Despite being bruised and missing a ring, rapper Russ loved his 1st visit to Manila

By: - Reporter
/ 12:02 AM August 05, 2019
Despite being bruised and missing a ring, rapper Russ loved his 1st visit to Manila


Rising hip-hop artist Russ had dropped his latest single, “Summer at 7,” a day prior to his recent Manila show. Just the same, the fans at the New Frontier Theater sang every lyric back to him, as they waved their lighted mobile phones aloft.

“Writing songs is unmatched… But going onstage and hearing people sing your songs is very electrifying—it’s pretty wild,” he said in a roundtable interview arranged by Sony Music Philippines, a couple of hours before he took the stage.


One of the reasons the American rapper-record producer included the Philippines in his concert tour is because the country is one of his biggest streaming markets. On Spotify, for instance, Quezon City is where the majority of Russ’ listeners come from—ahead of Los Angeles, Chicago, Dallas and Houston in the United States.

Asked by the Inquirer what he knew of the Philippines before he saw his streaming numbers here, he admitted that there wasn’t much, except for the fact that his favorite billiards player, Efren “Bata” Reyes, is Filipino.


“I love pool; I play it a lot. So shoutout to Efren—he’s dope!” said Russ, who fuses hip-hop and R&B in a chill, melodic package. “I actually wanted to wear an Efren shirt, but nobody seems to have one.”

But one thing was for sure: He knew he had to come over to play for his Filipino fans.

“I’m heavy on my phone, on social media, so I see just about everything. When I noticed the craze out here, I was like, ‘How’s this happening?’ It was confusing, bizarre and amazing all at once. So I thought I have to do a show there, for sure,” related Russ, who’s best-known for his multiplatinum songs, “What They Want” and “Losin’ Control.”

Aside from his concert, the 26-year-old musician also promoted “Summer at 7,” which was influenced by mid-2000s pop-punk, and represents the “bliss” and the “pure expression” that come with “making random songs in the basement and putting them out.”

He has his own label, Diemon, under which he released his music, until he signed up with Sony subsidiary Columbia Records in 2016—a move that, according to Forbes, earned Russ a spot on its list of top hip-hop earners last year. So far, Russ’ music has collectively amassed 2.5 billion streams and 1.5 billion video views.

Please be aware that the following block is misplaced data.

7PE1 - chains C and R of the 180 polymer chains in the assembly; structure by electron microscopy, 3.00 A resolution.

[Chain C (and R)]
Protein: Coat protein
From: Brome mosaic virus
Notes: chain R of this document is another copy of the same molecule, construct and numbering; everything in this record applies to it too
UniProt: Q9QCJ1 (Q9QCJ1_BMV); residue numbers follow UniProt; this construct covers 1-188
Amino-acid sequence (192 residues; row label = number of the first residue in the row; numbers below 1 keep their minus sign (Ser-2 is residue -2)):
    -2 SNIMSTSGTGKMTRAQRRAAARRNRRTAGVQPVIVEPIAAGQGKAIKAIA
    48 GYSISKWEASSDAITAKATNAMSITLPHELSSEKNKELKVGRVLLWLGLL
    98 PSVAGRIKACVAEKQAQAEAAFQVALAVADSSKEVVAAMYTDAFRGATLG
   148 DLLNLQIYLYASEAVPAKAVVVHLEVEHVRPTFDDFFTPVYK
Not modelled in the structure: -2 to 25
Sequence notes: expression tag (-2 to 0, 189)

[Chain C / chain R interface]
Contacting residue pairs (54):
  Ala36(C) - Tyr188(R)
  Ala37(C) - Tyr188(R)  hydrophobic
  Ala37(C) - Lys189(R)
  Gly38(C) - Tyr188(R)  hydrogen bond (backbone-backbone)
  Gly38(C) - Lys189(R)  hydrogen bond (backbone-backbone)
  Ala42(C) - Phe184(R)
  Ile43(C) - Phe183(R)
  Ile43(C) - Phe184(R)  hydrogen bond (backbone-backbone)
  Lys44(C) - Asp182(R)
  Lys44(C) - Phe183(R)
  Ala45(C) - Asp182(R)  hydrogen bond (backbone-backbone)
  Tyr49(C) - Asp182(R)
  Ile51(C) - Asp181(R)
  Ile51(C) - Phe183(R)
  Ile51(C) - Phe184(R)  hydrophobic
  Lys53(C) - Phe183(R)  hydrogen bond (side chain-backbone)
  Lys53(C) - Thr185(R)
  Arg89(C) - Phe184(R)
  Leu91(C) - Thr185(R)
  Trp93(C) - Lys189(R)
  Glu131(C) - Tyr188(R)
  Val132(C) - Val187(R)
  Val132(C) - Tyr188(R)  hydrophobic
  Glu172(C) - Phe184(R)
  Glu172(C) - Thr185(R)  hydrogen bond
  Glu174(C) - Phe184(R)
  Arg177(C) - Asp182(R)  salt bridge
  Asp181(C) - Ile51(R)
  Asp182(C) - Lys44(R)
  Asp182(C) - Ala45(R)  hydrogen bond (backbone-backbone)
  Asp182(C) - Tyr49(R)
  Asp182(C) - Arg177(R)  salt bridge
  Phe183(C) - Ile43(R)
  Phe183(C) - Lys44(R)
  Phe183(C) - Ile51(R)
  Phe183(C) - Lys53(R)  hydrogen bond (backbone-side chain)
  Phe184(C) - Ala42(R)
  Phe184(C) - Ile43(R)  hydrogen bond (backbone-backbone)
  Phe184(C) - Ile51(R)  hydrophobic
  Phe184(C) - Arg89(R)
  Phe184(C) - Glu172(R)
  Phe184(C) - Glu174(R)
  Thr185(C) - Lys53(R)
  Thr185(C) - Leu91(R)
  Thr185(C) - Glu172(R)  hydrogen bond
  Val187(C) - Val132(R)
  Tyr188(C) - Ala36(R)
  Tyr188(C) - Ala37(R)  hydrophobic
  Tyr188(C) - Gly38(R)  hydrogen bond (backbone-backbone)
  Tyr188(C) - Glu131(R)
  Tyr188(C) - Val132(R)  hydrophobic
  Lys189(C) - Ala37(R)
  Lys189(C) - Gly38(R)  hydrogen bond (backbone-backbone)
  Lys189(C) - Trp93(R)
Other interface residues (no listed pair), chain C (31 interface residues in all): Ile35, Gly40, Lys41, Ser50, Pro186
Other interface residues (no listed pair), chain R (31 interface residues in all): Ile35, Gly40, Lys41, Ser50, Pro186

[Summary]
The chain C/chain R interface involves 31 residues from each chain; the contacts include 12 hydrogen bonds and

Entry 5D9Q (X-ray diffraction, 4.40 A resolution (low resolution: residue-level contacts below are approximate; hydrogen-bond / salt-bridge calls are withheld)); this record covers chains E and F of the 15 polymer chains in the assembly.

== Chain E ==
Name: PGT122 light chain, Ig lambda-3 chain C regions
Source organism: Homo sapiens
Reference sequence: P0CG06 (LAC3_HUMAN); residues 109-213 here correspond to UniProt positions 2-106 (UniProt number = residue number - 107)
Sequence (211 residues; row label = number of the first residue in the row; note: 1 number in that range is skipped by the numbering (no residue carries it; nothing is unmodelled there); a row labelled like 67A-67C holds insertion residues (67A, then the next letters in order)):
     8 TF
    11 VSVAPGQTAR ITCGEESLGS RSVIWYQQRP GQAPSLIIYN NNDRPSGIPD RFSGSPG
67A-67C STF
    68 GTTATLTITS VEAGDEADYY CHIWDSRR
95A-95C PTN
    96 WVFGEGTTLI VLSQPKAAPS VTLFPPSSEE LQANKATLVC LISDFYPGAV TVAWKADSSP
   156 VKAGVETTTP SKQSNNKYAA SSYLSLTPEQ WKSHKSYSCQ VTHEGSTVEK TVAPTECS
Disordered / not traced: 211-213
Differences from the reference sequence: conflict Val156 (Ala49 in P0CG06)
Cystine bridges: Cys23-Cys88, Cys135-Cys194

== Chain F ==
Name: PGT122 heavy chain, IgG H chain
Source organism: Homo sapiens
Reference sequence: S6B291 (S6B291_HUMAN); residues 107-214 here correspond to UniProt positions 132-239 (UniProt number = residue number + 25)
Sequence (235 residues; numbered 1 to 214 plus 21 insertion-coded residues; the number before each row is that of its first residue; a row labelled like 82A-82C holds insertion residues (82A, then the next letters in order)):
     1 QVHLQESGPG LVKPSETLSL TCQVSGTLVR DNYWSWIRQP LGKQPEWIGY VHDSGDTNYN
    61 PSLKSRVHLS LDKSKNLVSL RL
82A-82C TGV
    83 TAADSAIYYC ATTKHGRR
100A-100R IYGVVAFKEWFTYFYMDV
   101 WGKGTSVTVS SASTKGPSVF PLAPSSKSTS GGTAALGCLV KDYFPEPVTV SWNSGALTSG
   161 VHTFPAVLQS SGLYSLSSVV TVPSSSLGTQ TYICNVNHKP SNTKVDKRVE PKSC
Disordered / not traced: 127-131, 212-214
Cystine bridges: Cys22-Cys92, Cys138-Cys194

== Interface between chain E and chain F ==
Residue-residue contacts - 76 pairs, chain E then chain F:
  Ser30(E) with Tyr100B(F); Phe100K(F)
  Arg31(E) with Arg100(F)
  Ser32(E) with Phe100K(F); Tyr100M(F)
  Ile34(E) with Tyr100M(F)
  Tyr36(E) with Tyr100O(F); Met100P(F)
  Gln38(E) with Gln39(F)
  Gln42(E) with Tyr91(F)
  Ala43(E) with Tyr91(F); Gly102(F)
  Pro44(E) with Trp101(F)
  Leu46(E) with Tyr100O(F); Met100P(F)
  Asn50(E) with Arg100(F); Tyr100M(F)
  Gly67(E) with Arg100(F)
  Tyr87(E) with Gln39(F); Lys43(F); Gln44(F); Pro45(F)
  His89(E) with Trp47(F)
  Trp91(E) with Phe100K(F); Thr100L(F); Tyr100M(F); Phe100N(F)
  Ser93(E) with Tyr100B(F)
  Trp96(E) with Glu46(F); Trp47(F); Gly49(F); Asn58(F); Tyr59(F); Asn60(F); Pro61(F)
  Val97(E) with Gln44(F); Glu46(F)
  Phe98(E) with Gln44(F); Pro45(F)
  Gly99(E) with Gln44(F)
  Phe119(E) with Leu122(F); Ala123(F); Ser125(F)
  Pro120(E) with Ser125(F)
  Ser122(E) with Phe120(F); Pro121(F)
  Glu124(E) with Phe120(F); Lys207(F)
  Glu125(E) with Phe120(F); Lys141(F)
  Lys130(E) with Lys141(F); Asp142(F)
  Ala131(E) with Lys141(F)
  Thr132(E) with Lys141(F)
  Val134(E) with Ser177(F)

Russ is quite a character—easygoing, unfiltered—and he wasn’t shy to admit that his idea of success is hinged on figures. “I’m a numbers guy, so I want to have the most of everything—most Grammys, most platinums (records), most plaques,” he said. Those who say otherwise, he jested, “are just lying!”

But he can also be just as thoughtful. “Seriously, beneath the surface, I want to have a super, real impact on people’s lives,” Russ stressed.


Excerpts from the interview:

How’s your first time in the Philippines? I love it. I have bruises on my ankles from last night. I may have thrown my shoes to the crowd and jumped into a pool fully clothed. I lost a ring, and it’s still missing. Do you have it?

What do you think makes your music universally appealing? There’s a language barrier, but the fact that it can be this globally accepted is because of the melodies. Everyone loves to sing. And I chalk it up to that and good songwriting.

How do you feel when people say your music has helped them? It’s amazing. [Songwriting is] sort of a therapy for me, and it ends up helping other people in the world, which I’m super grateful for.

You write, mix, master—just about everything? Do you think other artists should do the same? All artists should at least try it because you give yourself an opportunity to discover something you could be actually good at.
And because you get to know what’s into it (song production), no one can BS you anymore. When someone tells you it takes three months to mix a song, you can go, “No, it doesn’t!”

Did you do it out of necessity? I had no other choice. if you get dropped in a jungle, you have to know how to eat. I didn’t know anyone who could do any of that stuff, but I wanted to make a song. So, I was like, I got to figure out how to do this.

There’s a need for survival, in a sense.

Have you always wanted to have your own label? I idolize people working behind the scenes, doing the business. I find that fascinating. I knew I wanted to be hands-on with the business side of things, so that no one screws me up.

What’s your creative process like? I have no process! I would just walk around the house and something would hit me randomly… That’s really it. Oftentimes, I find a lot of songs when I’m not looking for them. I just let it happen. I’m like a vessel.

Earlier, you tweeted that you see yourself as a “guest” in the hip-hop culture. I have always been a self-aware person, and I think that’s super necessary to navigate any craft or culture… You have to make sure you honor the belief system in place before you were there. Any culture. You can’t just come in and dirty it all up.

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